CMS Administrator Seema Verma calls on hospitals to go beyond price transparency requirements
CMS Administrator Seema Verma urged hospitals to go above and beyond the price transparency requirements laid out in the 2019 IPPS final rule. The requirement that hospitals post a list of their standard charges online in a machine-readable format went into effect January 1.
During a press call, Verma named the three systems—UCHealth in Colorado, Mayo Clinic in Minnesota, and University of Utah Health—as exemplars, urging other hospitals to similarly go above and beyond the requirements laid out in revised price-transparency guidelines that took effect this month.
Every hospital in the U.S. is now required to publish a standard list of prices online in a machine-readable format. Even when hospitals publish their chargemasters as required, however, patients may have a tough time finding them, and they are likely to struggle in deciphering the document's medical jargon, acronyms, and atomized list of codes.
That's not to say the new policy isn't working. By requiring the data to be machine-readable, CMS opened a door for problem-solvers to help aggregate and interpret the information to empower consumer decision-making, Verma said.
"Our initiative was really a first step," she said, adding that provider organizations and third parties alike can and should build upon that foundation.
UCHealth launched its own custom solution last year that offers individualized price estimates through a patient portal and mobile app for five of its 10 hospitals (with more locations to be added at the end of this quarter).
The platform considers an individual patient's health plan to calculate an estimated price breakdown with expected out-of-pocket costs for more than 150 services, UCHealth spokesperson Dan Weaver tells HealthLeaders. For patients with follow-up questions or inquiries about prices for services not on the list, UCHealth complemented its digital platform with a dedicated hotline.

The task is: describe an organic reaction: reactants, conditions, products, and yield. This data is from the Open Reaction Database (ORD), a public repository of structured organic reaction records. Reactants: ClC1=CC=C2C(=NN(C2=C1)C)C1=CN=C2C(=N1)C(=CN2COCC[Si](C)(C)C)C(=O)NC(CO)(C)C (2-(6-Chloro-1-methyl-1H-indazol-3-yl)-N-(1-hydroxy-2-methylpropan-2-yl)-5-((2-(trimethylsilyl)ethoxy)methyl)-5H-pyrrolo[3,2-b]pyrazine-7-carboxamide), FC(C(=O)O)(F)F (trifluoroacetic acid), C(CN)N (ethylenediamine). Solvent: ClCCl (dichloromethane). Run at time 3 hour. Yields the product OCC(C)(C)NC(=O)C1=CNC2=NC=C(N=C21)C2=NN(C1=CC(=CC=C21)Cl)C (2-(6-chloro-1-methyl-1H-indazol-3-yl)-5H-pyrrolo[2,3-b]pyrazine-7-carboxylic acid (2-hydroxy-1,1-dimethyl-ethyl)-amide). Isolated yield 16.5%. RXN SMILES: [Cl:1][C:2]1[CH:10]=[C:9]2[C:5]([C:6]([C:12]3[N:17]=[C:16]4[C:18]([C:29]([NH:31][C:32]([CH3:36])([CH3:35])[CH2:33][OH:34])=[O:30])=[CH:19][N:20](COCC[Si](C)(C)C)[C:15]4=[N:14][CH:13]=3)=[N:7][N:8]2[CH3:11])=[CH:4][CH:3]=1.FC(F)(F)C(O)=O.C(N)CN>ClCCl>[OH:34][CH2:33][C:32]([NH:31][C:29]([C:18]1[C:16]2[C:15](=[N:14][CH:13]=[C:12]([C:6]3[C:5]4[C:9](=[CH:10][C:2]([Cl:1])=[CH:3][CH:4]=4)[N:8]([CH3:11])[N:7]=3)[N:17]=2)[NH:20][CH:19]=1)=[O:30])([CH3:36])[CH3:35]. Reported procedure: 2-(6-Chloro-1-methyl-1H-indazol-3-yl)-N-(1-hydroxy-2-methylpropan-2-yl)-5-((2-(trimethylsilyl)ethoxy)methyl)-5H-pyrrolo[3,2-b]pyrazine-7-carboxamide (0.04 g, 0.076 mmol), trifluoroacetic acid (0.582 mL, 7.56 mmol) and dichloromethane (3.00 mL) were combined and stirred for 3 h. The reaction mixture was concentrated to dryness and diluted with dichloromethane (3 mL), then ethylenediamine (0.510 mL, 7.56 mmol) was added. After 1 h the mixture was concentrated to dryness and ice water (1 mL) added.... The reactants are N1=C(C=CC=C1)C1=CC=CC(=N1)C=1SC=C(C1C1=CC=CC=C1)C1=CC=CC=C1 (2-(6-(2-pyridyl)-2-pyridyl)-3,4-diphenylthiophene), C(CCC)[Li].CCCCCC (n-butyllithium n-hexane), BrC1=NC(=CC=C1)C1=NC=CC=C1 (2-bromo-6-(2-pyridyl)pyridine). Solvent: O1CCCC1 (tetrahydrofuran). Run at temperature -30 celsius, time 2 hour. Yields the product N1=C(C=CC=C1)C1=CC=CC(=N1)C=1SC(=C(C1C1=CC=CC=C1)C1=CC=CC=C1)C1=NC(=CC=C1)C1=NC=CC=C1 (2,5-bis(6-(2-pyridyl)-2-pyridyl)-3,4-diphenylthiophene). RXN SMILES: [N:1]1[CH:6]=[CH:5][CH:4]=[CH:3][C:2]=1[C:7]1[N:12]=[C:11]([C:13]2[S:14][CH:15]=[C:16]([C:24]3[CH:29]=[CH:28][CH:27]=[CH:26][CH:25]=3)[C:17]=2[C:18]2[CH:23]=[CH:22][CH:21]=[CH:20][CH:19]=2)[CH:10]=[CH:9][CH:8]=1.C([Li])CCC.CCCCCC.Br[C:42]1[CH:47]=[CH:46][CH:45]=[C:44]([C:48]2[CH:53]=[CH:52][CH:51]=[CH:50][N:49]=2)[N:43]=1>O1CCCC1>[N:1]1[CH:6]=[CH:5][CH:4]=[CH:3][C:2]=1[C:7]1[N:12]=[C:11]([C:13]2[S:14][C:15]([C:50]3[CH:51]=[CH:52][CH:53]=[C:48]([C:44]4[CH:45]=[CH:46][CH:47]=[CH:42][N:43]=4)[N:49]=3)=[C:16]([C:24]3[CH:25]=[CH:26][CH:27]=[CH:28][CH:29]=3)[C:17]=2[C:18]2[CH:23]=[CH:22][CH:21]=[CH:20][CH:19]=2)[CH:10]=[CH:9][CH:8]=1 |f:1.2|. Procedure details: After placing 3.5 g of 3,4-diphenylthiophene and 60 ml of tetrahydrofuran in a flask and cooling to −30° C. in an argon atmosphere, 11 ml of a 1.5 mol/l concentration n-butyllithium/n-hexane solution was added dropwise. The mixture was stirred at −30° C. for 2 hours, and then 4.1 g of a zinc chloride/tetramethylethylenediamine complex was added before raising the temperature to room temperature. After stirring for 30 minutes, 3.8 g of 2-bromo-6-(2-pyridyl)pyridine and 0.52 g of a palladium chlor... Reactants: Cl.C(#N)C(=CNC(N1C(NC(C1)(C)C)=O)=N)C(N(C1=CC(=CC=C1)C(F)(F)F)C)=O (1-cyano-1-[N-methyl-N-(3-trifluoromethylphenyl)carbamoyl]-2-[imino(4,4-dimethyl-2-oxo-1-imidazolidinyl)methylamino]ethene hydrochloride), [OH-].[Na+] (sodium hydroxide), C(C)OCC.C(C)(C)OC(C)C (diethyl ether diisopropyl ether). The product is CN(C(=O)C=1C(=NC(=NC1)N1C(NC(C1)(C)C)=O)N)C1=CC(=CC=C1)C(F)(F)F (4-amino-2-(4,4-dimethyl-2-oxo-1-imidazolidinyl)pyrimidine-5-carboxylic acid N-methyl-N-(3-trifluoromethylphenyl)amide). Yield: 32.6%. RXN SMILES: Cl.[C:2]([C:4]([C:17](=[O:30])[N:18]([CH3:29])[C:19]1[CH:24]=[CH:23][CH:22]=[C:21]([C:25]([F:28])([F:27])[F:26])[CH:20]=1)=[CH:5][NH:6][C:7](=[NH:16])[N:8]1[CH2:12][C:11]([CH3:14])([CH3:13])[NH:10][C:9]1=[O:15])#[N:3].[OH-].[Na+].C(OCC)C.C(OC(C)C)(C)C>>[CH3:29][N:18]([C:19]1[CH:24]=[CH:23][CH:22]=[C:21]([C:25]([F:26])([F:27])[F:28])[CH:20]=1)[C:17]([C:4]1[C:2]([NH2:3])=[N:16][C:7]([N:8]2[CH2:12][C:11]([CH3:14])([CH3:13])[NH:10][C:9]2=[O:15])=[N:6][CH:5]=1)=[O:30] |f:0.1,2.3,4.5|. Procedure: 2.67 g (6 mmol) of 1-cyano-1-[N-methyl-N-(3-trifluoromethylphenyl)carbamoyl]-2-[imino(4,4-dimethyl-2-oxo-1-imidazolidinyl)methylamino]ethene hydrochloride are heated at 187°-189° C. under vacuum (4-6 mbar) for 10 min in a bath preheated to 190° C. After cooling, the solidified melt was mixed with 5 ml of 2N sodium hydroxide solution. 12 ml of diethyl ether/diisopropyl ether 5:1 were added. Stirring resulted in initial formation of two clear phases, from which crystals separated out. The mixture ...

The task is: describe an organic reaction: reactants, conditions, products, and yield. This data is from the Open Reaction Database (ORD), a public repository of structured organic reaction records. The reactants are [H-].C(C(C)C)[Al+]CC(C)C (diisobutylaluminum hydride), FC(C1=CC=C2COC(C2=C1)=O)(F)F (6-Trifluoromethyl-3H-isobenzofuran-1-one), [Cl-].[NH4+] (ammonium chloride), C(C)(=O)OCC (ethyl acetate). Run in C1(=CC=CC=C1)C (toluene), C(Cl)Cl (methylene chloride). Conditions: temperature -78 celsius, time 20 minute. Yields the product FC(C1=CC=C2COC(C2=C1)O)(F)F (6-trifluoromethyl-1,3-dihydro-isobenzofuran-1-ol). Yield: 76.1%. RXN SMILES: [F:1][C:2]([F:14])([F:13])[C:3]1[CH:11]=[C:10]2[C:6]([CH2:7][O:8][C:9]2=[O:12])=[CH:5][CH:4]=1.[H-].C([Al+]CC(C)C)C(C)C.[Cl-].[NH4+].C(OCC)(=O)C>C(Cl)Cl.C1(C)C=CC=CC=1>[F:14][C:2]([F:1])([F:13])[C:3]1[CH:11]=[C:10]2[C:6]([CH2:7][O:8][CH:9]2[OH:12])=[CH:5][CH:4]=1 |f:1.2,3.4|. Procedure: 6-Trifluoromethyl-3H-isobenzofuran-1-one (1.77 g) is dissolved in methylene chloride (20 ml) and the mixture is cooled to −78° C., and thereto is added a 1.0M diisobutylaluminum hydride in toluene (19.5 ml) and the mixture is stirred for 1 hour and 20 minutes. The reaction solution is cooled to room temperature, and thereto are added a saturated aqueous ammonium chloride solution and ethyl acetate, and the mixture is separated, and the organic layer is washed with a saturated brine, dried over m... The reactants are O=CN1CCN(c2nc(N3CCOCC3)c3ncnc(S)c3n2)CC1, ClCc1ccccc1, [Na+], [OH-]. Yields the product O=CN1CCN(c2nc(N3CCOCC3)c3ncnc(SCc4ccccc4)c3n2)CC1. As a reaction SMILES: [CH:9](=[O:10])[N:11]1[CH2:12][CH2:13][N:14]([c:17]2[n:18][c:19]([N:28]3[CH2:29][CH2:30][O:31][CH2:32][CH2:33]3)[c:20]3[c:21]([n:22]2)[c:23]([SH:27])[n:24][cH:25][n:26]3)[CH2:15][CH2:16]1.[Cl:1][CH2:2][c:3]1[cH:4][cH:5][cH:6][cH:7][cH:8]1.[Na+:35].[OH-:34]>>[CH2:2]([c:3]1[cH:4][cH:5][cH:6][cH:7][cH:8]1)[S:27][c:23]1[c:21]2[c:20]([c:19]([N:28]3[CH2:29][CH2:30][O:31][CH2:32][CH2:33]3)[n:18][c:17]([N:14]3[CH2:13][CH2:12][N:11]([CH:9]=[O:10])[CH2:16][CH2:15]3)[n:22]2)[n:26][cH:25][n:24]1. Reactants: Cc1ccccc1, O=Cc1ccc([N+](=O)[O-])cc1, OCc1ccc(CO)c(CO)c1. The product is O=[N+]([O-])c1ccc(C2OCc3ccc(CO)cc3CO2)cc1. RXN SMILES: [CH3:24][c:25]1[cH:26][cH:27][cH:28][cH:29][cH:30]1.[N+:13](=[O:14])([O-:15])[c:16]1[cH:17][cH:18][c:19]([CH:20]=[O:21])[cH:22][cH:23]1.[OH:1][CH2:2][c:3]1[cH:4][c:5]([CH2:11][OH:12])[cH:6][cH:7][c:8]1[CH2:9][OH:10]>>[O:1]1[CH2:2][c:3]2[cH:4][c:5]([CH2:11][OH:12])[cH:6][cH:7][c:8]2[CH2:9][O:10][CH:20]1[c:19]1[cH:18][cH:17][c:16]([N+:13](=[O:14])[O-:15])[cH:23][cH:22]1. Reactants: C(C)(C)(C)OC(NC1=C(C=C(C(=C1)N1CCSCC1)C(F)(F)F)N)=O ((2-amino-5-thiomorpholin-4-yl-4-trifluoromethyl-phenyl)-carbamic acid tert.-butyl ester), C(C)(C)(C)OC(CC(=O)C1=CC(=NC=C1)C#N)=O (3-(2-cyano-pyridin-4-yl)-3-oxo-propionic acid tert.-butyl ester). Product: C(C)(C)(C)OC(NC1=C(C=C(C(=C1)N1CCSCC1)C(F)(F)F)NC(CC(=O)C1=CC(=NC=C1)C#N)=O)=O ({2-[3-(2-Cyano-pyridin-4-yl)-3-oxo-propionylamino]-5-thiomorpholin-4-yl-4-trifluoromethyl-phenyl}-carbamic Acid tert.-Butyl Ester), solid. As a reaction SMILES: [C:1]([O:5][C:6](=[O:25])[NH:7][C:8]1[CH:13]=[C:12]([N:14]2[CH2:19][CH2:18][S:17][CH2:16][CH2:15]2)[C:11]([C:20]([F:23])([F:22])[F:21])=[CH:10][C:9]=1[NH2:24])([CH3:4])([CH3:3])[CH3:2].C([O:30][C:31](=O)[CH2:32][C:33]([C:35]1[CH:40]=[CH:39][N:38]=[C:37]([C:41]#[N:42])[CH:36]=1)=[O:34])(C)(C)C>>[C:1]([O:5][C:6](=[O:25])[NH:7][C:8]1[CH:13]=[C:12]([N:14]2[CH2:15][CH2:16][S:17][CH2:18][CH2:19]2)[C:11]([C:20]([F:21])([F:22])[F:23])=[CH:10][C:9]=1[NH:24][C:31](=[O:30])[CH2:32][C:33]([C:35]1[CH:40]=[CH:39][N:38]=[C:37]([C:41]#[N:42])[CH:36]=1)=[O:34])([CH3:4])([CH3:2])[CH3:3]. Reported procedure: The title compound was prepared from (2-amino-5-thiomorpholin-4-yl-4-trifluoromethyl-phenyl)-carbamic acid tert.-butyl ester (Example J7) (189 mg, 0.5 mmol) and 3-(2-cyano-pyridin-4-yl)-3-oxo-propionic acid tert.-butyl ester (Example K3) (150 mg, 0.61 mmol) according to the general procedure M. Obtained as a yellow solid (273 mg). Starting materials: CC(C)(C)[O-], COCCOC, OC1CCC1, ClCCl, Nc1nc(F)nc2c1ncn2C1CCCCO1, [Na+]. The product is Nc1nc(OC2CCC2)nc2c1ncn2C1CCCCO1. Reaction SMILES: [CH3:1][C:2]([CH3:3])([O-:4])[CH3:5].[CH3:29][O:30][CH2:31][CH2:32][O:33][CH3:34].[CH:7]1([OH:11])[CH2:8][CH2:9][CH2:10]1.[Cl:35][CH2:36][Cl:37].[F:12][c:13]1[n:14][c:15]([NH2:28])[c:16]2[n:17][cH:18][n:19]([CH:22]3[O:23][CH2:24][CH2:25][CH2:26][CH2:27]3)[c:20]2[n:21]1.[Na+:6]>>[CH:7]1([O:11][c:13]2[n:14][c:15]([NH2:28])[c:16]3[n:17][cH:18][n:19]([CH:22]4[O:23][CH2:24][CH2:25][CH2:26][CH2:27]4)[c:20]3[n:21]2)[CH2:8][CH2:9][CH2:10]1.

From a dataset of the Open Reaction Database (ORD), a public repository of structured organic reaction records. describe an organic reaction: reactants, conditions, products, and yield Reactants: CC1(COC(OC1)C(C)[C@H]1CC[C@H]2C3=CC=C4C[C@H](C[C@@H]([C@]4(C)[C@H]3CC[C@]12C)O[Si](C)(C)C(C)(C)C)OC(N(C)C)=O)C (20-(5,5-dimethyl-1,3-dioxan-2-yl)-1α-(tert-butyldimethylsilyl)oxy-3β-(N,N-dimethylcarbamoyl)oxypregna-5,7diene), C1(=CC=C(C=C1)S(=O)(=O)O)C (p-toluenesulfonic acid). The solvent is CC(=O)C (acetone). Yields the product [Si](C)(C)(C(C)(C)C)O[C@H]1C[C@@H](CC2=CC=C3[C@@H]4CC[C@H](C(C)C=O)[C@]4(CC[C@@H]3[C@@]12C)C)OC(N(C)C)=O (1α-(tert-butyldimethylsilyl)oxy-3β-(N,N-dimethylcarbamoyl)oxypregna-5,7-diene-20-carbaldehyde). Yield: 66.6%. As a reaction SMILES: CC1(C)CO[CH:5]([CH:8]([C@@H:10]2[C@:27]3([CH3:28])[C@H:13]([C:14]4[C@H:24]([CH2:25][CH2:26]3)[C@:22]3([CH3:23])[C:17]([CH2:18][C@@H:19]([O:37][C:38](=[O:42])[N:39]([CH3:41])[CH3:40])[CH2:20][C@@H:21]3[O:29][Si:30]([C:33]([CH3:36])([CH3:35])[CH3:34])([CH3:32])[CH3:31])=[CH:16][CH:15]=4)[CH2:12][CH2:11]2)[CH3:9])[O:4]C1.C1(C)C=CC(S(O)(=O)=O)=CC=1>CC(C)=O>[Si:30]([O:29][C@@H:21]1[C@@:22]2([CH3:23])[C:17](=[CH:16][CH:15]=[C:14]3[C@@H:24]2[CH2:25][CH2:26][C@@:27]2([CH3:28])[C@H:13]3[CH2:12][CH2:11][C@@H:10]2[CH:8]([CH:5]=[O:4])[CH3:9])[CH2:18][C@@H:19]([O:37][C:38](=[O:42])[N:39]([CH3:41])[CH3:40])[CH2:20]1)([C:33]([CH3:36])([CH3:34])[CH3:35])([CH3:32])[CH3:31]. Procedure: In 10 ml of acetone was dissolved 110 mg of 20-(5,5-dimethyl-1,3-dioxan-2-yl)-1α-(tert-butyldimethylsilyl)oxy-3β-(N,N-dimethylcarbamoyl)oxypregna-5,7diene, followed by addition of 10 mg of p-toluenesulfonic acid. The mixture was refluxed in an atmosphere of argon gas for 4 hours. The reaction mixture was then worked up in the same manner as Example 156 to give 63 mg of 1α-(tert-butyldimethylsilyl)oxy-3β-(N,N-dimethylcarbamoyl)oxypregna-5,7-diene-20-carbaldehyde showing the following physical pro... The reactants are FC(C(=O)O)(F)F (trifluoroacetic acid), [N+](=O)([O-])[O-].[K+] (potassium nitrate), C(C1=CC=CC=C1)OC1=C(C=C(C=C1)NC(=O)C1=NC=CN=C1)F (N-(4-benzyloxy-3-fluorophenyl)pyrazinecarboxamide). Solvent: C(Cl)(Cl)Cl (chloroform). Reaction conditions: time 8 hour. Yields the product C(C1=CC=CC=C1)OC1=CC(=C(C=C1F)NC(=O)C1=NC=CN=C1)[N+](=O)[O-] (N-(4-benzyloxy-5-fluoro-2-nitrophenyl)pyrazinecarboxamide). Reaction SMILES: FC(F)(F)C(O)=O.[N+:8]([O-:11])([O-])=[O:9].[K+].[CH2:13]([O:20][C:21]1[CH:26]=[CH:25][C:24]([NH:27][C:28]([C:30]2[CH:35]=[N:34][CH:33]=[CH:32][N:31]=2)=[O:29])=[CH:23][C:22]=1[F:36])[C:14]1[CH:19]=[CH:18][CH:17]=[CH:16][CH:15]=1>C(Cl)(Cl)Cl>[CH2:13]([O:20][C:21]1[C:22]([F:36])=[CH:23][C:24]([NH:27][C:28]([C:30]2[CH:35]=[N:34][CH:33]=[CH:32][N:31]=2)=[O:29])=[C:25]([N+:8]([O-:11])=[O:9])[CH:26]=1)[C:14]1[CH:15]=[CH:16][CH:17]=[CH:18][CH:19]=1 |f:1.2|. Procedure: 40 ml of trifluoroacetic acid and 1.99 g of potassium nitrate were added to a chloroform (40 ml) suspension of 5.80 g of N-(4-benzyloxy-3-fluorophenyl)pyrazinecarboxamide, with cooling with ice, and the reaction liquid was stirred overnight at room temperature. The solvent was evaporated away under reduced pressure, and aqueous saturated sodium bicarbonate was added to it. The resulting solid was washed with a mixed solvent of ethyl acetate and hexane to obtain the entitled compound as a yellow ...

The project has been in development about 18 months, since UCHealth President and CEO Elizabeth B. Concordia pushed to make cost estimates easier and more accurate in response to consumer demand, Weaver says.
"As high-deductible insurance plans have become more common over the last decade, we've seen more and more patients asking providers for these estimates," he adds.
Since its soft-launch late last summer, the UCHealth platform has been updated with patient-friendly language to replace the ICD-10 codes, acronyms, and abbreviations that make the raw chargemaster incomprehensible to most consumers, Weaver says. The platform has been processing about 400 estimates per week.
Mayo Clinic Chief Financial Officer Dennis Dahlen says the chargemaster disclosure requirement is one way to boost transparency, though patients need more information to be empowered as consumers.
"Cost and price information should be based on information that allows patients to meaningfully differentiate among providers in choosing the care that is best for themselves and their families," Dahlen says in a statement emailed to HealthLeaders. "Cost information therefore must be presented in the context of quality and outcomes for patients to make choices that best meet their personal goals."
Mayo Clinic has operated an online cost estimator for about four years, a spokesperson says.
There are currently no penalties for hospitals that fail to comply with the requirement to publish their chargemasters, but CMS is considering feedback on a request for information that could lead to tweaks and teeth in future iterations of the policy.
But providers shouldn't sit on their hands, Verma said.
"Hospitals don't have to wait for us to go further in helping their patients understand what care will cost," she said.
Editor's note: This article was originally published on HealthLeaders Media.